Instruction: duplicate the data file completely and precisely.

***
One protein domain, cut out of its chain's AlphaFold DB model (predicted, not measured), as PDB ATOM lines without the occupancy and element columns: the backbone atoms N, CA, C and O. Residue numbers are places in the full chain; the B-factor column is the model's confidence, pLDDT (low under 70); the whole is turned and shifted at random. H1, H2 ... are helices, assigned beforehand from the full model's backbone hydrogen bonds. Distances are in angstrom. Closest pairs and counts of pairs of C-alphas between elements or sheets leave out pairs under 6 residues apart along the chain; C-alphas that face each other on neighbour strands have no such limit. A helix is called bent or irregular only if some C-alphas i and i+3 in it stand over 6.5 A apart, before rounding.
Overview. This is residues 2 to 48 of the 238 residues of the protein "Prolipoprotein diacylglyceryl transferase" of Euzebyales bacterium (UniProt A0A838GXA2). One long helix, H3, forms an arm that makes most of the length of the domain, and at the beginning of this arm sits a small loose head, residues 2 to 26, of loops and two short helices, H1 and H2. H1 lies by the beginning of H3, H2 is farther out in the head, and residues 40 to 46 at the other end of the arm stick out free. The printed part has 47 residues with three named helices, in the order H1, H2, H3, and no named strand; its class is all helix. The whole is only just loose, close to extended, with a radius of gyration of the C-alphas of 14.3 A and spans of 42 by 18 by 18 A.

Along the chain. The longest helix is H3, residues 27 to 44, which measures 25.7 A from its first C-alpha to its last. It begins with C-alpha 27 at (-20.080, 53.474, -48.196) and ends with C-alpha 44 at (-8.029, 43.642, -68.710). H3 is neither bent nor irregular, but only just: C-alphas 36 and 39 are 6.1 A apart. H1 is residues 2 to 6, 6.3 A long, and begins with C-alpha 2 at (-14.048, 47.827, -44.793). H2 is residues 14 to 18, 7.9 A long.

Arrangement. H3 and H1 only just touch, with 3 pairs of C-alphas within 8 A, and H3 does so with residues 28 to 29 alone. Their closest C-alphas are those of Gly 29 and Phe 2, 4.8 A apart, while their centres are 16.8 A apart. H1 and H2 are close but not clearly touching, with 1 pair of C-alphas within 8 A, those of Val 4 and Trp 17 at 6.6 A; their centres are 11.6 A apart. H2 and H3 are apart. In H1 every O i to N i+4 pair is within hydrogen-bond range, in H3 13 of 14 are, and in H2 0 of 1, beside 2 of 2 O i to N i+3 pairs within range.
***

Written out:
One protein domain, cut out of its chain's AlphaFold DB model (predicted, not measured), as PDB ATOM lines without the occupancy and element columns: the backbone atoms N, CA, C and O. Residue numbers are places in the full chain; the B-factor column is the model's confidence, pLDDT (low under 70); the whole is turned and shifted at random. H1, H2 ... are helices, assigned beforehand from the full model's backbone hydrogen bonds. Distances are in angstrom. Closest pairs and counts of pairs of C-alphas between elements or sheets leave out pairs under 6 residues apart along the chain; C-alphas that face each other on neighbour strands have no such limit. A helix is called bent or irregular only if some C-alphas i and i+3 in it stand over 6.5 A apart, before rounding.
Overview. This is residues 2 to 48 of the 238 residues of the protein "Prolipoprotein diacylglyceryl transferase" of Euzebyales bacterium (UniProt A0A838GXA2). One long helix, H3, forms an arm that makes most of the length of the domain, and at the beginning of this arm sits a small loose head, residues 2 to 26, of loops and two short helices, H1 and H2. H1 lies by the beginning of H3, H2 is farther out in the head, and residues 40 to 46 at the other end of the arm stick out free. The printed part has 47 residues with three named helices, in the order H1, H2, H3, and no named strand; its class is all helix. The whole is only just loose, close to extended, with a radius of gyration of the C-alphas of 14.3 A and spans of 42 by 18 by 18 A.

Along the chain. The longest helix is H3, residues 27 to 44, which measures 25.7 A from its first C-alpha to its last. It begins with C-alpha 27 at (-20.080, 53.474, -48.196) and ends with C-alpha 44 at (-8.029, 43.642, -68.710). H3 is neither bent nor irregular, but only just: C-alphas 36 and 39 are 6.1 A apart. H1 is residues 2 to 6, 6.3 A long, and begins with C-alpha 2 at (-14.048, 47.827, -44.793). H2 is residues 14 to 18, 7.9 A long.

Arrangement. H3 and H1 only just touch, with 3 pairs of C-alphas within 8 A, and H3 does so with residues 28 to 29 alone. Their closest C-alphas are those of Gly 29 and Phe 2, 4.8 A apart, while their centres are 16.8 A apart. H1 and H2 are close but not clearly touching, with 1 pair of C-alphas within 8 A, those of Val 4 and Trp 17 at 6.6 A; their centres are 11.6 A apart. H2 and H3 are apart. In H1 every O i to N i+4 pair is within hydrogen-bond range, in H3 13 of 14 are, and in H2 0 of 1, beside 2 of 2 O i to N i+3 pairs within range.